Wednesday, December 30, 2009

District 9 - now on DVD

District 9, Peter Jackson's low-budget sci-fi mockumentary released to theaters earlier this year, came out on DVD in the last few days. As is usual, I didn't bother to see this movie in the theaters (the I find the theater experience to be anything but pleasant) so this was the first chance I had to see this movie.

District 9 reviewed fairly well (90% fresh at Rotten Tomatoes, and 81/100 score at MetaCritic). I find Peter Jackson's films to be generally enjoyable and more sci-fi is always welcome, so I went into this movie with good expectations. I wasn't disappointed, although I don't hold the movie in as high regard as the critics.

I appreciated the movie's setting; the gritty slums of Johannesburg were a welcome change from the usual aliens-invade-America; the use of native South Africans enhanced the movie's authentic feel. The realities of low-budget film-making  (a "mere" $30 million, pocket-change compared to the hundred-plus millions usually spent on summer blockbusters) resulted in a low-tech feel; the alien science may have allowed them technology ahead of ours, but not so much that it felt like the usual fantasy pabulum Hollywood feeds us). As a geek, I've always been more partial to "hard" sci-fi than space opera anyway. And as a gamer, I couldn't help but react favorably to the epic battle at the movie's climax; battle-armor with lightning and gravity guns? How could I not love it?

Unfortunately, I was less taken with the characters and pacing of the movie. Ironically, I liked the main character -Wikus, played by Sharlto Copley- less and less as he became more likable. Initially a bureaucratic, self-interested nebbish, by movie's end he has had the customary change-of-heart and sacrifices himself like the typical action-movie hero. What started as a fresh and unique take on the role of a sci-fi movie protagonist ended up completely unoriginal and predictable. Meanwhile, his CGI-rendered alien counterpart was interesting only when he remained alien; contrary to expectations, I rooted for the bipedal cockroaches as long as they remained mysterious and strange. Yet as soon as they revealed themselves to have the same emotions and motivations as the humans who oppressed them they became far less interesting. Finally, the heavies - David James as sadistic Colonel Venter, Khumbanyiwa as the Nigerian warlord and Louis Minnaar as Director Smit - were all too one-dimensional to have any appeal.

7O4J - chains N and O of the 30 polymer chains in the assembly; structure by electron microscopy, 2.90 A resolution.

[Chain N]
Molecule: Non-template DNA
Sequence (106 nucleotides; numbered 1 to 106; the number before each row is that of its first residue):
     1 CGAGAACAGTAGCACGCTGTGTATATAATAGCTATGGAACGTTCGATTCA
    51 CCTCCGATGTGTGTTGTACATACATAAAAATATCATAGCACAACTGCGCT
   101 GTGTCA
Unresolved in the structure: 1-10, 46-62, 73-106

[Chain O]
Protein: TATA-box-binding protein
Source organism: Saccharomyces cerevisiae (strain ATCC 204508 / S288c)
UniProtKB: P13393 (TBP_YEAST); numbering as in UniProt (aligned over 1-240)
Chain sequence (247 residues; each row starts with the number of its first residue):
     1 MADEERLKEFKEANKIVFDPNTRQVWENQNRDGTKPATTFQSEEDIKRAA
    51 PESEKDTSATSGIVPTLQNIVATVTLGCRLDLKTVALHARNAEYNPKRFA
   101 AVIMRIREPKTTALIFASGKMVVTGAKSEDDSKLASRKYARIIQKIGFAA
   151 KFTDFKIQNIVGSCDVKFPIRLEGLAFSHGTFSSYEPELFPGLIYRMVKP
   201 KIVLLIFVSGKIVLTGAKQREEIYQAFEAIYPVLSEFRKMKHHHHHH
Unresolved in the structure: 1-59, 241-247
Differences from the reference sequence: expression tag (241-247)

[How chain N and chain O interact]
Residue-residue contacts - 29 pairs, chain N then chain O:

The mixed style of the movie worked against it as well. Opening as a mockumentary, it segues into a more traditionally paced film a third of the way through. The transition was somewhat jarring, and made all the more so by the shift back into "mockumentary mode" at the end of the film. The producers never seemed sure whether or not to play it straight either; was the film intended to be a straight-up action film with the usual one-liners and requisite explosions, or tongue-in-cheek message-film (the anti-racism and anti-corporatism themes came on a bit strong in either case).

Still, I have to give District 9 credit for being original in intent even if at the end it does devolve in the usual pap. It relies far more on its own style than on special effects or big-name actors and even if it does not succeed entirely that alone makes it worth watching.

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